Kicking the Habit: Moving from Pegged Rates to Greater Exchange Rate Flexibility
AbstractWhy do governments find it so difficult to move from pegged exchange rates to greater exchange rate flexibility? The author first establishes that there is a problem to be solved: that there are powerful incentives for greater flexibility deriving from changes in the international economic and financial environment but that policymakers find it difficult to engineer a smooth transition. He offers practical suggestions and a framework under which the probability of a smooth transition can be maximized. Drawing examples from recent economic history, the author then attempts to understand the experience of selected countries that have undertaken this transition.
Download InfoIf you experience problems downloading a file, check if you have the proper application to view it first. In case of further problems read the IDEAS help page. Note that these files are not on the IDEAS site. Please be patient as the files may be large.
As the access to this document is restricted, you may want to look for a different version under "Related research" (further below) or search for a different version of it.
Bibliographic InfoArticle provided by Royal Economic Society in its journal The Economic Journal.
Volume (Year): 109 (1999)
Issue (Month): 454 (March)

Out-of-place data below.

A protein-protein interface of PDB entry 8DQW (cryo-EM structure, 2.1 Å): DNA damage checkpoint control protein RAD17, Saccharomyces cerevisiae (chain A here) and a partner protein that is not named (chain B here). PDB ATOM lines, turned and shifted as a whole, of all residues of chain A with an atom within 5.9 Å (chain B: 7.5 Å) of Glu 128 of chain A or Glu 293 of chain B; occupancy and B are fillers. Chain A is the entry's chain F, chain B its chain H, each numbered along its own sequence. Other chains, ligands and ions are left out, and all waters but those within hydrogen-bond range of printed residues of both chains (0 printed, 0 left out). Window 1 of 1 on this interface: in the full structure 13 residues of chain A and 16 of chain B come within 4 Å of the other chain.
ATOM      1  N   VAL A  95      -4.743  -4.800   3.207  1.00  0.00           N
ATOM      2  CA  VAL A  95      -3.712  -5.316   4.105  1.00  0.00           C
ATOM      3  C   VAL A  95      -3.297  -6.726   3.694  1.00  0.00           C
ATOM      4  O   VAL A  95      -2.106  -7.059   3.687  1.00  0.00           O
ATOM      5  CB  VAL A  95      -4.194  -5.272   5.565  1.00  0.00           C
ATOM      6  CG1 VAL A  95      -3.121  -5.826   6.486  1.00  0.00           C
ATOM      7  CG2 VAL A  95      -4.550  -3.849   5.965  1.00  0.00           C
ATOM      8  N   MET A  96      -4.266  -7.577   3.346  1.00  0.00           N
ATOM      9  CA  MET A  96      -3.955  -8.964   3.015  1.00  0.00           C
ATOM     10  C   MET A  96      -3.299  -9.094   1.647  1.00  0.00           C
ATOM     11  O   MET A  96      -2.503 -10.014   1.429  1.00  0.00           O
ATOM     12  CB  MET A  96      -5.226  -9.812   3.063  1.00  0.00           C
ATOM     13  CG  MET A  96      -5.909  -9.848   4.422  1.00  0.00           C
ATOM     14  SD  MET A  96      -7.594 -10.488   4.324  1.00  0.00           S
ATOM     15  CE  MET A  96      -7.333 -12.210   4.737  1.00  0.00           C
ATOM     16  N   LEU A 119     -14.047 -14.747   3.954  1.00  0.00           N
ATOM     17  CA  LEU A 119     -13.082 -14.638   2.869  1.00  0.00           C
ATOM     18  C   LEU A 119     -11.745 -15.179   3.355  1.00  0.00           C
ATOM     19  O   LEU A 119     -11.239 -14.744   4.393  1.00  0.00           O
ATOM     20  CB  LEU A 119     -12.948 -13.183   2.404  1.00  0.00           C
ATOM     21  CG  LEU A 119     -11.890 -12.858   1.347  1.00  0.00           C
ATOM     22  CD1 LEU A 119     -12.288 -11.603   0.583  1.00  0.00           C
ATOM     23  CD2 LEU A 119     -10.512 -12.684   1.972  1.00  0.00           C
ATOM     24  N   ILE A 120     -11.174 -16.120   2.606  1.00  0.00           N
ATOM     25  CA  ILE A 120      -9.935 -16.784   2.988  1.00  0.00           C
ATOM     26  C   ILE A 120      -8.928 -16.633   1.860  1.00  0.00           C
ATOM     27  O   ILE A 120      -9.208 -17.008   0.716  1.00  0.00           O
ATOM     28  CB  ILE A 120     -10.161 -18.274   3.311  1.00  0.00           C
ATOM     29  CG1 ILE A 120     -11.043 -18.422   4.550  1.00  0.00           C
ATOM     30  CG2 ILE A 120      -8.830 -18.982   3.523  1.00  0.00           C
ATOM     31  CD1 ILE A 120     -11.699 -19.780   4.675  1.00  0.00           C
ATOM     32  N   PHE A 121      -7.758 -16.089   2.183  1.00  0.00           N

Contact details of provider:
Postal: Office of the Secretary-General, School of Economics and Finance, University of St. Andrews, St. Andrews, Fife, KY16 9AL, UK
Phone: +44 1334 462479
Web page: http://www.res.org.uk/
More information through EDIRC
You can help add them by filling out this form.
CitEc Project, subscribe to its RSS feed for this item.
- Hua Cheng, 2005. "« Currency Board » versus change géré ? Un bilan des stratégies de Hong Kong et de Singapour," Revue d'Économie Financière, Programme National Persée, vol. 81(4), pages 271-289.
- Reuven Glick & Michael Hutchison, 2008.
"Navigating the Trilemma: Capital Flows and Monetary Policy in China,"
252008, Hong Kong Institute for Monetary Research.
- Glick, Reuven & Hutchison, Michael, 2009. "Navigating the trilemma: Capital flows and monetary policy in China," Journal of Asian Economics, Elsevier, vol. 20(3), pages 205-224, May.
- Reuven Glick & Michael Hutchison, 2008. "Navigating the trilemma: capital flows and monetary policy in China," Working Paper Series 2008-32, Federal Reserve Bank of San Francisco.
- Joshua Aizenman & Reuven Glick, 2009.
"Sterilization, Monetary Policy, and Global Financial Integration,"
Review of International Economics,
Wiley Blackwell, vol. 17(4), pages 777-801, 09.
- Joshua Aizenman & Reuven Glick, 2008. "Sterilization, Monetary Policy, and Global Financial Integration," NBER Working Papers 13902, National Bureau of Economic Research, Inc.
- Joshua Aizenman & Reuven Glick, 2008. "Sterilization, monetary policy, and global financial integration," Working Paper Series 2008-15, Federal Reserve Bank of San Francisco.
- Joshua Aizenman, 2008.
"Large Hoarding Of International Reserves And The Emerging Global Economic Architecture,"
University of Manchester, vol. 76(5), pages 487-503, 09.
- Joshua Aizenman, 2007. "Large Hoarding of International Reserves and the Emerging Global Economic Architecture," NBER Working Papers 13277, National Bureau of Economic Research, Inc.
- Aizenman, Joshua & Glick, Reuven, 2005. "Pegged Exchange Rate Regimes â€“ A Trap?," Santa Cruz Department of Economics, Working Paper Series qt92n6v1rm, Department of Economics, UC Santa Cruz.